THE PARTNERSHIP AGREEMENT
A partnership agreement will set the rules by which internal business of the partnership is to be conducted. It cannot set any rules relating to the partnership’s relationship with third parties.
In most cases the formation of a partnership will be an intentional act on the part of the partners (see Part 1 for guidance on establishing whether a partnership exists where there is doubt), but that does not mean that there will be a written partnership agreement – in partnerships encountered by the official receiver the existence of a written agreement is likely to be the exception.
Where a partnership agreement exists it is important that the official receiver obtains a copy to ascertain the terms of agreement between the partners.
A partnership agreement need not be in writing to be effective and, depending on the actions of the partners, any written agreement may have been superseded by a later oral agreement [note 1].
Where there is no partnership agreement, or where a matter is not covered by the partnership agreement, the rules by which the internal business of the partnership is to be conducted are laid out in the legislation [note 2]. These rules would be applied in the absence of any express or implied (by action) exclusion in the agreement [note 3].
It is, in fact, unlikely that any partnership agreement will cover all matters that could potentially arise in relation to the business of a partnership and may need to be supplemented by statute or case law [note 4].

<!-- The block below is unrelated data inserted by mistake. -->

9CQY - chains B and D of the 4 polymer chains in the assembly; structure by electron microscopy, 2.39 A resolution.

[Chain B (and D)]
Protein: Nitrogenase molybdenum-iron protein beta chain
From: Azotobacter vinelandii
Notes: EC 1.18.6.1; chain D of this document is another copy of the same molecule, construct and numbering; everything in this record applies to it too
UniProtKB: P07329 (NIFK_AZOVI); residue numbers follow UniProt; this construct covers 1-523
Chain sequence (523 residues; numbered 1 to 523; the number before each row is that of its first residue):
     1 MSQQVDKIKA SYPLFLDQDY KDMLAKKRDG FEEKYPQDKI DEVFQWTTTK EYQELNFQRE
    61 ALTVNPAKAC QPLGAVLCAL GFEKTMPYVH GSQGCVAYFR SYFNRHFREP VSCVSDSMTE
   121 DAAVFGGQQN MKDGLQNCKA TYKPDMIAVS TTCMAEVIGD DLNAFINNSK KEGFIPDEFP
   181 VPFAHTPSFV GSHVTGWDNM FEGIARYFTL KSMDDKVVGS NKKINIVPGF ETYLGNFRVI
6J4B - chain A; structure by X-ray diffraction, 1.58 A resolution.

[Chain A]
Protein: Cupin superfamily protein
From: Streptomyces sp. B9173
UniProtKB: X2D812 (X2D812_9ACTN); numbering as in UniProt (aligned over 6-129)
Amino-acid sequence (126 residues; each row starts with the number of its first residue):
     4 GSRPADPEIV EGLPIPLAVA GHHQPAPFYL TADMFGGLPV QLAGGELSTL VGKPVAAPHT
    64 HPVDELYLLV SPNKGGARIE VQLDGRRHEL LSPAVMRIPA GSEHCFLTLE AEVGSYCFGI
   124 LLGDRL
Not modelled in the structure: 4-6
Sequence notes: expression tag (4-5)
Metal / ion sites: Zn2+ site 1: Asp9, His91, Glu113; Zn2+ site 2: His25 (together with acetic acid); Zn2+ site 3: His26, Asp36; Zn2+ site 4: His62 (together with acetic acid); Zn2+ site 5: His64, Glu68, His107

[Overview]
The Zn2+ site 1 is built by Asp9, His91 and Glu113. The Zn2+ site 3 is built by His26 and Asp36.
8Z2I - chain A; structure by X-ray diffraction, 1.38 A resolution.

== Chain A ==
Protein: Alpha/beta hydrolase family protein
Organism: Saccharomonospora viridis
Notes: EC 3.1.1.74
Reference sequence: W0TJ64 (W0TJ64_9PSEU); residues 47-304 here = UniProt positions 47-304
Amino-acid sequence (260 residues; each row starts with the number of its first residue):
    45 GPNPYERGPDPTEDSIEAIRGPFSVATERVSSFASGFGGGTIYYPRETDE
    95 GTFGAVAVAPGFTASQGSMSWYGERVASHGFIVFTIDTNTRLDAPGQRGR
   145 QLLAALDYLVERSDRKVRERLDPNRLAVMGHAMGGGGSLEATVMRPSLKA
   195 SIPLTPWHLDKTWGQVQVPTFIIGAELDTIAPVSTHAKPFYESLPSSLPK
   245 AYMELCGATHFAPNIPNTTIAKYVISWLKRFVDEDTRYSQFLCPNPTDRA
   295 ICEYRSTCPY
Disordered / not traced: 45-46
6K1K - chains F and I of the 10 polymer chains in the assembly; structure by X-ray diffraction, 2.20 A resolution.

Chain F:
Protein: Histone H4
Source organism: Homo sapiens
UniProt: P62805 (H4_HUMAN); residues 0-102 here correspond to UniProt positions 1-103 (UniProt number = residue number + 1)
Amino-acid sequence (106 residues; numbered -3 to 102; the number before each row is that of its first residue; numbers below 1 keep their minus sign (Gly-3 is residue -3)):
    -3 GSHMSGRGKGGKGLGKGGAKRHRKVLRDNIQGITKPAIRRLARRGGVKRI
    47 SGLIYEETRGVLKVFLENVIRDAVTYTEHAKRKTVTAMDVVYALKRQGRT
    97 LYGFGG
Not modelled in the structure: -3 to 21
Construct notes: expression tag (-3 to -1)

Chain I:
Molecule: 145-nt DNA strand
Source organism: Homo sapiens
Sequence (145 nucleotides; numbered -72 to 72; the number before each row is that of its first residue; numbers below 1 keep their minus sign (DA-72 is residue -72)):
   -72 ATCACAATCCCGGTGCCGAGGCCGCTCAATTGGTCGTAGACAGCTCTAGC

A partnership agreement need only be a contract/agreement signed by the parties (sometimes referred to as a simple contract ‘under hand’) unless there is some part of the agreement that relates to the transfer of property, in which case the agreement must take the form of a deed [note 5]. The agreement may even take the form of a signed draft or outline of the intend final version [note 6].
Despite this, many partnership agreements will take the form of a deed [note 7].
Whilst there is no such thing as a ‘standard’ partnership agreement, one will typically cover some or all of the following:
The partnership agreement must be supported by consideration by the partners to give effect. This may be capital (see paragraph 53.30), skill [note 10] or may be the incurring of a liability [note 11].
Where two parties have agreed to go into partnership and one party refuses to abide with the agreement, the court will not compel that person to comply with the agreement, but the other party would have an action for damages against the refusor [note12].